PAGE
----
- The Food and Drug Administration rejected Aradigm Corp.'s inhaled version of the antibiotic ciprofloxacin, issuing a Complete Response Letter (CRL) to the California-based biotech that asks for an additional Phase 3 study of the drug, called Linhaliq.
- The regulator's thumbs down doesn't come as a surprise, as it follows an advisory panel vote in early January which opposed approval of Linhaliq for a type of chronic lung infection. Still, rejection of the drug — and the costly further study demanded by the FDA — puts Aradigm in a bind.
- Shares in the biotech fell 20% Monday morning, and are down more than 75% since the stock's recent peak in late December. Aradigm still plans to submit Linhaliq for approval in the European Union, yet FDA rejection raises questions about the company's ability to fund research moving forward.
Aradigm's research efforts have focused on two inhaled formulations of ciprofloxacin: a slow release version designed for the treatment of chronic lung infections involving Pseudomonas aeruginosa in individuals with non-cystic fibrosis bronchiectasis (NCFBE) and another aimed at management of infections in cystic fibrosis patients.
Data from two Phase 3 studies of Linhaliq in NCFBE were mixed. One, called ORBIT-4, showed treatment with Linhaliq significantly lengthened the median time to first mild, moderate or severe pulmonary exacerbation. Results from the other, ORBIT-3, was not statistically significant — although the treatment arm saw a numerical advantage.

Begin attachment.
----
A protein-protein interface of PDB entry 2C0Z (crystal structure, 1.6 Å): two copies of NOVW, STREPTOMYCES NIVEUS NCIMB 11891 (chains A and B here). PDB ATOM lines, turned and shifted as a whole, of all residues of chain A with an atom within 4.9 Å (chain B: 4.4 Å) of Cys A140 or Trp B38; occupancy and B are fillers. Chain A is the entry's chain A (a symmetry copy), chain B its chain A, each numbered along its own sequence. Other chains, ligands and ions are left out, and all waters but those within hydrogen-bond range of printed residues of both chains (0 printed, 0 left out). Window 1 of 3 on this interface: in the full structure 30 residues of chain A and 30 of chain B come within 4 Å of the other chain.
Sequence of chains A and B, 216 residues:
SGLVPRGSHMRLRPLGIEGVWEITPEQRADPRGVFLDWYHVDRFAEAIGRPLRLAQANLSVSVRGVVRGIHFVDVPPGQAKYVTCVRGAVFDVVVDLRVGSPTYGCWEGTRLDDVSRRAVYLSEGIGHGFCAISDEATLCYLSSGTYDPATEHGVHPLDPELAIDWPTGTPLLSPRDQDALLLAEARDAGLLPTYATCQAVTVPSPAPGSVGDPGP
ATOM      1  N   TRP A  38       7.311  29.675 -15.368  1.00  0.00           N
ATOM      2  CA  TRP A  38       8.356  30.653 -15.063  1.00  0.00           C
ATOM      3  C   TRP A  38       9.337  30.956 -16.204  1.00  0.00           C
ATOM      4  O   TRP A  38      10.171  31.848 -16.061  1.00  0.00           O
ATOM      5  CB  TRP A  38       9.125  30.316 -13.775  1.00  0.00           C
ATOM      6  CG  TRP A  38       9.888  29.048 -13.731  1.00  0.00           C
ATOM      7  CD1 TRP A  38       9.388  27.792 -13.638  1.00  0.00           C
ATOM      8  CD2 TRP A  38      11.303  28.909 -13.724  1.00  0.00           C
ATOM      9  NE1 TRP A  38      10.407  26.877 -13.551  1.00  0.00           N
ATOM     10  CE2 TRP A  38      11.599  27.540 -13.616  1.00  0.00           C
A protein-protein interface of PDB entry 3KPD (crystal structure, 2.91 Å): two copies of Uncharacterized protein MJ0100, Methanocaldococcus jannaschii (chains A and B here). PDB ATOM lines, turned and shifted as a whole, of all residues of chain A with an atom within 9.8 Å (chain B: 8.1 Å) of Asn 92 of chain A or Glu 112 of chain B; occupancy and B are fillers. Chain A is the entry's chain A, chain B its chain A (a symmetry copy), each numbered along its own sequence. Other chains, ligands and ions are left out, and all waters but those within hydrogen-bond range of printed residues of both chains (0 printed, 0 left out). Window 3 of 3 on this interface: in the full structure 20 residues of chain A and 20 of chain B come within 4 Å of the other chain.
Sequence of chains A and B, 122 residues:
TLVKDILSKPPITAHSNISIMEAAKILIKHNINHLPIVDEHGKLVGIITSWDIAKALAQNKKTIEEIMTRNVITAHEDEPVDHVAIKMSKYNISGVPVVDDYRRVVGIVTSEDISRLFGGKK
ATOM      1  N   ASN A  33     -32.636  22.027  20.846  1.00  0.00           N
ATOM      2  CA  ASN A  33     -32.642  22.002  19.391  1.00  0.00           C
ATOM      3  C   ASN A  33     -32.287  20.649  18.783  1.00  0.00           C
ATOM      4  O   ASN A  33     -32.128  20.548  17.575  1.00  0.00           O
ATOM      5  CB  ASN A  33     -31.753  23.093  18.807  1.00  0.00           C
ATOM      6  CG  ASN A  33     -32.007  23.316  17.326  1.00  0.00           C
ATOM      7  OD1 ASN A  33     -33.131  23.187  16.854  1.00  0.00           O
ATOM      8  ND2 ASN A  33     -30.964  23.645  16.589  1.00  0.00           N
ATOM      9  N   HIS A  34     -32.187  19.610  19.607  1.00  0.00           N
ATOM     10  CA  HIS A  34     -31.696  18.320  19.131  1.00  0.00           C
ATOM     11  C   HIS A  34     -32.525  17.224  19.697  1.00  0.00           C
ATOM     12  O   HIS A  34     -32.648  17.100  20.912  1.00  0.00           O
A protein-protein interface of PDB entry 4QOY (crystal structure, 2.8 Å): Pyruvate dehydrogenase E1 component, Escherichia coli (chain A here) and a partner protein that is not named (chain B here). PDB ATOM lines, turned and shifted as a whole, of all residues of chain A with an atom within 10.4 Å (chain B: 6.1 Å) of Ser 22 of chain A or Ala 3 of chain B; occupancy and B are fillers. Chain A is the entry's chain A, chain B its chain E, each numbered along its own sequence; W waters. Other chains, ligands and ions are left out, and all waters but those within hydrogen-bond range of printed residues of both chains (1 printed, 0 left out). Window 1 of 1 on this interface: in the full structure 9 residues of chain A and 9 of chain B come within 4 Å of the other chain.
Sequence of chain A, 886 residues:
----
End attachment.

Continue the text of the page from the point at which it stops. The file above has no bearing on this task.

Independent experts on the FDA's Antimicrobial Drugs Advisory Committee were not convinced by the totality of Aradigm's evidence, voting 12 to 3 against recommending approval of Linhaliq.
In its CRL, the FDA requested Aradigm complete a third Phase 3 study testing Linhaliq's efficacy over a minimum duration of two years. The agency also asked for further study of human factors related to packaging and for additional product quality information.
Meeting those requirements will require a substantial amount of resources. As of September 30 last year, Aradigm listed $12.6 million in cash and equivalents, which it estimated could fund operations at least through 2017. Yet, the financial situation was precarious enough for the company to caution that some doubt would exist around its ability to continue as a going concern if it was unable to raise further money.
Rejection of Linhaliq means Aradigm won't receive a $5 million milestone payment from Grifols Inc. under a prior license agreement.
Aradigm said it would request a meeting with the FDA to discuss the CRL and to develop plans for a resubmission of Linhaliq as soon as possible.
"Our focus is also on the submission in the near future for marketing approval in the European Union," said company CEO Igor Gonda in a Jan. 29 statement.
Shares in Aradigm were trading below $2 a share Monday morning.